Who You Gonna Call? The complaints procedure under the German “Supply Chain Act”


On 1 January 2023, the “Act on Corporate Due Diligence Obligations in Supply Chains” (the “Act”) will enter into force for companies with more than 3000 employees in Germany. In order to specify the obligations under the Act, the Federal Office for Economic Affairs and Export Control (“BAFA”) published several guidance documents, most recently one on the complaints procedure (in German) under Sec. 8 and 9 of the Act. In this briefing, we summarize the main specifications and recommendations provided in the guidance document.

Implementation of a complaints procedure as due diligence obligation under the Supply Chain Act

In accordance with Sec. 8 and 9 of the Act, companies must implement a complaints procedure that enables individuals to report human rights and environment-related violations resulting from economic activity of a company as well as their direct and indirect suppliers.

According to BAFA, the complaints procedure is intended, on the one hand, to provide an early warning system that ideally prevents damage to individuals or the environment. On the other hand, it is intended to give affected individuals the possibility to seek remedial action if a violation occurs or is imminent. If the reported violations can be confirmed, companies are obliged under Sec. 7 of the Act to end or minimize such violations by taking remedial action and under Sec. 6 to take preventive measures to prevent future violations.

Accessibility of the complaints procedure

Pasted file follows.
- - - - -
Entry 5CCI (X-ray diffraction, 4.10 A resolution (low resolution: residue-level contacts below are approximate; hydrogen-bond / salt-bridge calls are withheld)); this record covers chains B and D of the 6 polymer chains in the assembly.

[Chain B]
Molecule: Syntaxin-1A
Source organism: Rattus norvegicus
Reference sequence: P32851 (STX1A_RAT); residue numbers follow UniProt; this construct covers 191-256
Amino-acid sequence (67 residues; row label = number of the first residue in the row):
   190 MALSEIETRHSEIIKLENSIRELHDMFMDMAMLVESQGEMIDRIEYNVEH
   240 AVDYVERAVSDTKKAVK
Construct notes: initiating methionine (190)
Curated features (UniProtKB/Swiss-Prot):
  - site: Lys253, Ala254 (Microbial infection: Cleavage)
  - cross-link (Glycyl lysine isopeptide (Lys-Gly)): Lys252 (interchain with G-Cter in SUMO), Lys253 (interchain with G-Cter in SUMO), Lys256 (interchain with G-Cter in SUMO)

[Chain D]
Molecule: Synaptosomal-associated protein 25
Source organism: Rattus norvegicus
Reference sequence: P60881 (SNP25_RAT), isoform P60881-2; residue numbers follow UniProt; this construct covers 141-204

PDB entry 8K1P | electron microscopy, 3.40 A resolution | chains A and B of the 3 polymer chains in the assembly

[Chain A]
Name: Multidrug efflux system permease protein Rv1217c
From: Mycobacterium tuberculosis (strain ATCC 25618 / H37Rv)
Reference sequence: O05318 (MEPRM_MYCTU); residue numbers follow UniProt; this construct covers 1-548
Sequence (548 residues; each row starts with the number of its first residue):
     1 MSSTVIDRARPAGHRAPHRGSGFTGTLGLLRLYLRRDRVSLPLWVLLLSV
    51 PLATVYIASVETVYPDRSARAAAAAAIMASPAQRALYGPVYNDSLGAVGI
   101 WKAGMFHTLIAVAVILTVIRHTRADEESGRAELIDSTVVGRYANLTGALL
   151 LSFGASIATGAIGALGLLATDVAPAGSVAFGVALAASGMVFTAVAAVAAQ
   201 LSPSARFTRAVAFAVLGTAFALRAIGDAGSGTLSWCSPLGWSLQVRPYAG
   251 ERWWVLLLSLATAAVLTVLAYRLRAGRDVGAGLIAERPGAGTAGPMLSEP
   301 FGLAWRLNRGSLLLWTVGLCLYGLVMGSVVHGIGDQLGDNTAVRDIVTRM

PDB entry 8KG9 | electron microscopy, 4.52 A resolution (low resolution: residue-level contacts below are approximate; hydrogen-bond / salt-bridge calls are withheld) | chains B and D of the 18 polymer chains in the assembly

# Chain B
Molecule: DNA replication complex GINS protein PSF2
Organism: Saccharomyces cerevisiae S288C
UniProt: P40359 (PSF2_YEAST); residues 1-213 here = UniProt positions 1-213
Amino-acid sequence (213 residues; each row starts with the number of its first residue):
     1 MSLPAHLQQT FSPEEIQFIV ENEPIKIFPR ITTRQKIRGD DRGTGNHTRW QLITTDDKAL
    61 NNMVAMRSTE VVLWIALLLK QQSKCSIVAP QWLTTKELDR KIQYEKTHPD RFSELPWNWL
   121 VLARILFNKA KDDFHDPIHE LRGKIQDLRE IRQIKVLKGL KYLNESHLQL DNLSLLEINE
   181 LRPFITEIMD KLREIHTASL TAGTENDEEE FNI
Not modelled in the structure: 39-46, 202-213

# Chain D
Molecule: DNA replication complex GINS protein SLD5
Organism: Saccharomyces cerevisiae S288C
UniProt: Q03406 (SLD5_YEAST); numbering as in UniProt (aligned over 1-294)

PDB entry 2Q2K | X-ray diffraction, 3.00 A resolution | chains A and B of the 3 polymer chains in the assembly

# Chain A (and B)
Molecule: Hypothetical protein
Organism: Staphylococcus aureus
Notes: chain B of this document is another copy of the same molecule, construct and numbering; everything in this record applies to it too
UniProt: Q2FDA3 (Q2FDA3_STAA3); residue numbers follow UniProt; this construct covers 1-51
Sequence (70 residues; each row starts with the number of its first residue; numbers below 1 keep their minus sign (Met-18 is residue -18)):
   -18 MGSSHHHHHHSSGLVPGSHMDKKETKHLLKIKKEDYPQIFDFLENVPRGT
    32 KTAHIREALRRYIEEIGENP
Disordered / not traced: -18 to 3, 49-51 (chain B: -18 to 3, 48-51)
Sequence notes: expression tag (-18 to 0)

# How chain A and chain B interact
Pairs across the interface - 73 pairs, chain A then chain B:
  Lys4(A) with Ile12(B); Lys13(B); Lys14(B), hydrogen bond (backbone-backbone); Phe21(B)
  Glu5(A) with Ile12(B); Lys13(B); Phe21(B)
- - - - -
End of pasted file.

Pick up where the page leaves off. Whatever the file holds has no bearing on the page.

The complaints procedure must be accessible to both internal and external complainants. Its most important addressees are individuals in the company or its supply chain who are potentially affected by human rights or environment-related violations. They should be identified in the risk analysis companies carry out under Sec. 5 of the Act and may be, for example, employees, including those of direct or indirect suppliers, or residents at the local sites.

According to the guidance document, potential access barriers should be identified in advance and considered in the design of the procedure to ensure that individuals are aware of and can use the complaints procedure. In order to take individual needs into account, the target groups or their representatives should already be consulted in the design stage of the procedure. Thereby, it must be considered that access barriers might differ depending on the affected group and might be especially high for vulnerable groups such as individuals who are not literate or children. It can therefore be necessary to create different channels to submit a complaint, e.g., online, by phone or through local contacts.

To provide more clarity, the document offers some examples of measures that might be necessary to address specific access barriers. For example, in the case of language barriers, the information should be translated into the relevant national languages. If a procedure involves costs, cost-free alternatives can be provided. If individuals with limited literacy are affected, information could be posted in the form of illustrated posters in places frequently encountered by them. If trust in the procedure is lacking, measures can be taken to ensure anonymity or direct contact persons can be provided.

As a rule, companies must create access possibilities that are appropriate in relation to the nature and scope of its business activities and the associated risks. The more human rights and environment-related risks a company has identified in its risk analysis, the more effort is required to ensure accessibility for affected individuals. The individual implementation is, however, at the discretion of the company.